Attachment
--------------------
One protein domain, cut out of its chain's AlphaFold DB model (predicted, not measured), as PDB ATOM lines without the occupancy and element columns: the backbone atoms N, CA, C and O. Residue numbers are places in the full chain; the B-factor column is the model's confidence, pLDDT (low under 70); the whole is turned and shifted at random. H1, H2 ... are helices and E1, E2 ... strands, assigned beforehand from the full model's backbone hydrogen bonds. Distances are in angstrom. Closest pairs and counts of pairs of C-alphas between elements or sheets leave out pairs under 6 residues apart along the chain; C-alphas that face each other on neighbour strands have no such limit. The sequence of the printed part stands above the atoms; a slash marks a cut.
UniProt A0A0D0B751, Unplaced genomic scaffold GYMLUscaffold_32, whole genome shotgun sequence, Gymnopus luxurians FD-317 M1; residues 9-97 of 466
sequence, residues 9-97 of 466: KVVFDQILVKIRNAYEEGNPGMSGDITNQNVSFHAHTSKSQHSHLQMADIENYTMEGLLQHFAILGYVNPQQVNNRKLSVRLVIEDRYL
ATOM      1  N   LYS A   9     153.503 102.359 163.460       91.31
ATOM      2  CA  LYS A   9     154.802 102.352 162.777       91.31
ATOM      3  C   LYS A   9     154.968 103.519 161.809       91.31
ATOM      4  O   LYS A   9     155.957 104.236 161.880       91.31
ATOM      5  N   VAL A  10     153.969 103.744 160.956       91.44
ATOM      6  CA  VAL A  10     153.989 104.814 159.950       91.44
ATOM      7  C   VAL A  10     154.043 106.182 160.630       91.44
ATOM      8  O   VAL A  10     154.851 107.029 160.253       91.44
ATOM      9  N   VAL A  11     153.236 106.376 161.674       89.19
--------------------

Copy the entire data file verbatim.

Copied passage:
One protein domain, cut out of its chain's AlphaFold DB model (predicted, not measured), as PDB ATOM lines without the occupancy and element columns: the backbone atoms N, CA, C and O. Residue numbers are places in the full chain; the B-factor column is the model's confidence, pLDDT (low under 70); the whole is turned and shifted at random. H1, H2 ... are helices and E1, E2 ... strands, assigned beforehand from the full model's backbone hydrogen bonds. Distances are in angstrom. Closest pairs and counts of pairs of C-alphas between elements or sheets leave out pairs under 6 residues apart along the chain; C-alphas that face each other on neighbour strands have no such limit. The sequence of the printed part stands above the atoms; a slash marks a cut.
UniProt A0A0D0B751, Unplaced genomic scaffold GYMLUscaffold_32, whole genome shotgun sequence, Gymnopus luxurians FD-317 M1; residues 9-97 of 466
sequence, residues 9-97 of 466: KVVFDQILVKIRNAYEEGNPGMSGDITNQNVSFHAHTSKSQHSHLQMADIENYTMEGLLQHFAILGYVNPQQVNNRKLSVRLVIEDRYL
ATOM      1  N   LYS A   9     153.503 102.359 163.460       91.31
ATOM      2  CA  LYS A   9     154.802 102.352 162.777       91.31
ATOM      3  C   LYS A   9     154.968 103.519 161.809       91.31
ATOM      4  O   LYS A   9     155.957 104.236 161.880       91.31
ATOM      5  N   VAL A  10     153.969 103.744 160.956       91.44
ATOM      6  CA  VAL A  10     153.989 104.814 159.950       91.44
ATOM      7  C   VAL A  10     154.043 106.182 160.630       91.44
ATOM      8  O   VAL A  10     154.851 107.029 160.253       91.44
ATOM      9  N   VAL A  11     153.236 106.376 161.674       89.19